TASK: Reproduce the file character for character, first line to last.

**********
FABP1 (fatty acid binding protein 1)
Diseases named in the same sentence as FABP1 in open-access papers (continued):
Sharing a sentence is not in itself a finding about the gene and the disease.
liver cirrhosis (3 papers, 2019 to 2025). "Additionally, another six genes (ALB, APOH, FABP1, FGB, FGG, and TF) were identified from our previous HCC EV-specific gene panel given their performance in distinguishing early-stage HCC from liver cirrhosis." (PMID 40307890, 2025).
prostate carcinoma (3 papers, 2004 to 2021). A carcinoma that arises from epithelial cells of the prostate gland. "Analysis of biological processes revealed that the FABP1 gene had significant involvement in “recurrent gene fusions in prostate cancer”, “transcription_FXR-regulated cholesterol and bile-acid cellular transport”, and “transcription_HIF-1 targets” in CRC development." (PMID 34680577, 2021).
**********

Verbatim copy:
FABP1 (fatty acid binding protein 1)
Diseases named in the same sentence as FABP1 in open-access papers (continued):
Sharing a sentence is not in itself a finding about the gene and the disease.
liver cirrhosis (3 papers, 2019 to 2025). "Additionally, another six genes (ALB, APOH, FABP1, FGB, FGG, and TF) were identified from our previous HCC EV-specific gene panel given their performance in distinguishing early-stage HCC from liver cirrhosis." (PMID 40307890, 2025).
prostate carcinoma (3 papers, 2004 to 2021). A carcinoma that arises from epithelial cells of the prostate gland. "Analysis of biological processes revealed that the FABP1 gene had significant involvement in “recurrent gene fusions in prostate cancer”, “transcription_FXR-regulated cholesterol and bile-acid cellular transport”, and “transcription_HIF-1 targets” in CRC development." (PMID 34680577, 2021).